The Hotel La Scaletta rooftop has tables and chairs where you can have meals or just hang out and enjoy the views. The rooms aren’t large, though, certainly clean and recently refurbished, but the WiFi was glitchy, so if you have a lot of work to do, it’s frustrating. Breakfast is an extra fee, so I’d suggest taking your breakfast out at one of the many cafes in the area. Hotel La Scaletta is very reasonably priced and if you use your Citi Prestige Credit Card 4th night free benefit, well, it’s even a better price!
Rooftop View from Hotel La Scaletta in Florence, Italy. Image source: http://www.hotellascaletta.it/?act=gallery
Are you taking advantage of Europe being on sale these days? I know many readers are heading over the pond. If Italy is in your plans, either now or sometime in the next year or so, be sure to read this post. After all, who doesn’t plan on visiting Italy sooner or later. I’ve got four Italian destinations for you, so let’s get started.
VENEZIA (Venice, Italy)
Venice, Italy by water
Venice is an amazing place. I could easily sit all day and watch the waterway life. But of course, I had to stay somewhere, eat something, drink coffee and indulge in gelato, so here are some tips for you. When I’m in Italy, I have my priorities, so let’s start with gelato :)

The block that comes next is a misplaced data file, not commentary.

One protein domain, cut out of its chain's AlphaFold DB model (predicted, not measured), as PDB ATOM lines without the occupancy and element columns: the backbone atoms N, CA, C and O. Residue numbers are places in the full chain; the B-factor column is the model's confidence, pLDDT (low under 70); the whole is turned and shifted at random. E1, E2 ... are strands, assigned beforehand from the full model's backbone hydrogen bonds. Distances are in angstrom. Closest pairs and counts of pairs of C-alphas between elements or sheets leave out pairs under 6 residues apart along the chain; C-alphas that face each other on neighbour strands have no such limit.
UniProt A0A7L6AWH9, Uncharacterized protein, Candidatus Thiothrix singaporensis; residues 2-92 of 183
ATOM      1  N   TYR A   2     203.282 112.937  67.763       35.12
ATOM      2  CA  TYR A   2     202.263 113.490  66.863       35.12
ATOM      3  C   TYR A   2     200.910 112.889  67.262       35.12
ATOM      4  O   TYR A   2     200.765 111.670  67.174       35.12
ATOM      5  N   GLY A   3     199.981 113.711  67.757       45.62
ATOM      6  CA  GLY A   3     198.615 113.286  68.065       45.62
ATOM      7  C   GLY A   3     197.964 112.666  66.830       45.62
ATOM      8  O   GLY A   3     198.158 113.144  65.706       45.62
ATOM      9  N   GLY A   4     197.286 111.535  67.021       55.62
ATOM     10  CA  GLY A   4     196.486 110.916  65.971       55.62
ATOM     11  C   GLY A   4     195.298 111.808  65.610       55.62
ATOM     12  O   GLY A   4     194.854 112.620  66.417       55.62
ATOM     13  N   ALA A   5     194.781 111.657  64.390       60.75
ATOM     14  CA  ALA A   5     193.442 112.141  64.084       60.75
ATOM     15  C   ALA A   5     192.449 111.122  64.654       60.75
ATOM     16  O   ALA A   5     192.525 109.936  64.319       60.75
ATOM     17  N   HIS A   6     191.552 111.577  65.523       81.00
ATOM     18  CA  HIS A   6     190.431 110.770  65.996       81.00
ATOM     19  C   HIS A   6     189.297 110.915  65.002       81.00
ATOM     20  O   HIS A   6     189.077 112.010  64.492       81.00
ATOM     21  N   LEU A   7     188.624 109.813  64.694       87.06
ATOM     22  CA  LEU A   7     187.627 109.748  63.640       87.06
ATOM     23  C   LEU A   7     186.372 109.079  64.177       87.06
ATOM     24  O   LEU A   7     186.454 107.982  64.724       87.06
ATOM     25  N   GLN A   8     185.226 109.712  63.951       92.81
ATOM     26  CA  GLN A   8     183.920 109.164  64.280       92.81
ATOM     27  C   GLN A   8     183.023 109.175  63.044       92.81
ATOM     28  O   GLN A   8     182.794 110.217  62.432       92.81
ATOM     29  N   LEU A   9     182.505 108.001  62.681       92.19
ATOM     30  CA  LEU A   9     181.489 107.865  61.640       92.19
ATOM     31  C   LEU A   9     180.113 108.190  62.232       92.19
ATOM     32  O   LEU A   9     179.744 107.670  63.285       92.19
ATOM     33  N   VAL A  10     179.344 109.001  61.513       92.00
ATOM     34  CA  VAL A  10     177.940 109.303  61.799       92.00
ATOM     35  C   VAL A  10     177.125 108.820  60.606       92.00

There’s actually a place in Venice I’d suggest staying AWAY from. It’s called Gelateria Alaska. It was on some lists of top gelato in ALL of Italy, which totally baffles me. First off, the guy working there was plain nasty. “Can I taste a flavor?” I asked him. He responded with a gruff NO. I should have walked out at this point because his energy was plainly foul, but I didn’t. And the gelato was not very good at all. Oh well. Lesson learned, stay away from Gelateria Alaska. My preferred gelato in Venice is Grom. They’ve been around for a while now and can be found throughout Italy. I’m definitely partial to their pistachio and chocolate with hazelnut flavors.
Grom Gelato in Venice, Italy. Image source: http://comradechufood.blogspot.com/2011/12/grom-venice-italy.html
Do you live where you were born and raised? Given the transient nature of life these days, and perhaps because the United States is such a big country with so many possible “hometowns,” it’s likely you don’t. I was born and raised in New York City and frankly, I don’t get back there nearly enough. And feeling like it had been way too long between visits, I recently spent 5 days there. Wow, not only did I have a fantastic time, but I’m leaving there feeling proud to be a New Yorker. What a great, vibrant, amazing place!